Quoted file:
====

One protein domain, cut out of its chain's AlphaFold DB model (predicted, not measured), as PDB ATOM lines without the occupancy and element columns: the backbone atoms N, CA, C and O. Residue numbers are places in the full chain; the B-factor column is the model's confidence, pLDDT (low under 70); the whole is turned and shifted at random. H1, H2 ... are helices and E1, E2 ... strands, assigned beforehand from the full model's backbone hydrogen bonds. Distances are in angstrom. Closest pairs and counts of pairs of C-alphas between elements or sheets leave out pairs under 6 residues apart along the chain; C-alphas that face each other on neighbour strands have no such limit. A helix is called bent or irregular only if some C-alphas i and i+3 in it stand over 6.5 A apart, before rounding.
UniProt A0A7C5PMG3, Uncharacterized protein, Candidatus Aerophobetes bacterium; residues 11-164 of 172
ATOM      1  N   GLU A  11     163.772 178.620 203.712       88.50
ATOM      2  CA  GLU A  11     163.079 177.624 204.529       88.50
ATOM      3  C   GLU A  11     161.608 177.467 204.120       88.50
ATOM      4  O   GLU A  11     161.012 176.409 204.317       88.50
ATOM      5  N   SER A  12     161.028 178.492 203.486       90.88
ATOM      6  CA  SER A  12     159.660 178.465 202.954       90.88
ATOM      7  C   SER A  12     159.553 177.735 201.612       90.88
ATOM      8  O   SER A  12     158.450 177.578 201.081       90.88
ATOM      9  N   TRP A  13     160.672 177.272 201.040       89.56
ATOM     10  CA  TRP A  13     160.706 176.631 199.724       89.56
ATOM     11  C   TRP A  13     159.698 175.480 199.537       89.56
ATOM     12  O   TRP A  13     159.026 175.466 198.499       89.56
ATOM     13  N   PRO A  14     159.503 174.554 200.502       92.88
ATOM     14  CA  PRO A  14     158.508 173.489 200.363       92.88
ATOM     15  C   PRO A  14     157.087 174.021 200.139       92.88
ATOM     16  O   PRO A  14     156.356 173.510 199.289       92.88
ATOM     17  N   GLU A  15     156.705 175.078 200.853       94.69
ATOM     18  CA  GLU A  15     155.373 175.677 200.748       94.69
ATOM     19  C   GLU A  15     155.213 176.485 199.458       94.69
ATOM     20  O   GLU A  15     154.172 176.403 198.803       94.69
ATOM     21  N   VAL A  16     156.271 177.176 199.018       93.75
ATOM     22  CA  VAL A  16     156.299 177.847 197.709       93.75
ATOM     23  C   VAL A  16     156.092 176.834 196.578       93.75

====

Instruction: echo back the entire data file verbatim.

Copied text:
One protein domain, cut out of its chain's AlphaFold DB model (predicted, not measured), as PDB ATOM lines without the occupancy and element columns: the backbone atoms N, CA, C and O. Residue numbers are places in the full chain; the B-factor column is the model's confidence, pLDDT (low under 70); the whole is turned and shifted at random. H1, H2 ... are helices and E1, E2 ... strands, assigned beforehand from the full model's backbone hydrogen bonds. Distances are in angstrom. Closest pairs and counts of pairs of C-alphas between elements or sheets leave out pairs under 6 residues apart along the chain; C-alphas that face each other on neighbour strands have no such limit. A helix is called bent or irregular only if some C-alphas i and i+3 in it stand over 6.5 A apart, before rounding.
UniProt A0A7C5PMG3, Uncharacterized protein, Candidatus Aerophobetes bacterium; residues 11-164 of 172
ATOM      1  N   GLU A  11     163.772 178.620 203.712       88.50
ATOM      2  CA  GLU A  11     163.079 177.624 204.529       88.50
ATOM      3  C   GLU A  11     161.608 177.467 204.120       88.50
ATOM      4  O   GLU A  11     161.012 176.409 204.317       88.50
ATOM      5  N   SER A  12     161.028 178.492 203.486       90.88
ATOM      6  CA  SER A  12     159.660 178.465 202.954       90.88
ATOM      7  C   SER A  12     159.553 177.735 201.612       90.88
ATOM      8  O   SER A  12     158.450 177.578 201.081       90.88
ATOM      9  N   TRP A  13     160.672 177.272 201.040       89.56
ATOM     10  CA  TRP A  13     160.706 176.631 199.724       89.56
ATOM     11  C   TRP A  13     159.698 175.480 199.537       89.56
ATOM     12  O   TRP A  13     159.026 175.466 198.499       89.56
ATOM     13  N   PRO A  14     159.503 174.554 200.502       92.88
ATOM     14  CA  PRO A  14     158.508 173.489 200.363       92.88
ATOM     15  C   PRO A  14     157.087 174.021 200.139       92.88
ATOM     16  O   PRO A  14     156.356 173.510 199.289       92.88
ATOM     17  N   GLU A  15     156.705 175.078 200.853       94.69
ATOM     18  CA  GLU A  15     155.373 175.677 200.748       94.69
ATOM     19  C   GLU A  15     155.213 176.485 199.458       94.69
ATOM     20  O   GLU A  15     154.172 176.403 198.803       94.69
ATOM     21  N   VAL A  16     156.271 177.176 199.018       93.75
ATOM     22  CA  VAL A  16     156.299 177.847 197.709       93.75
ATOM     23  C   VAL A  16     156.092 176.834 196.578       93.75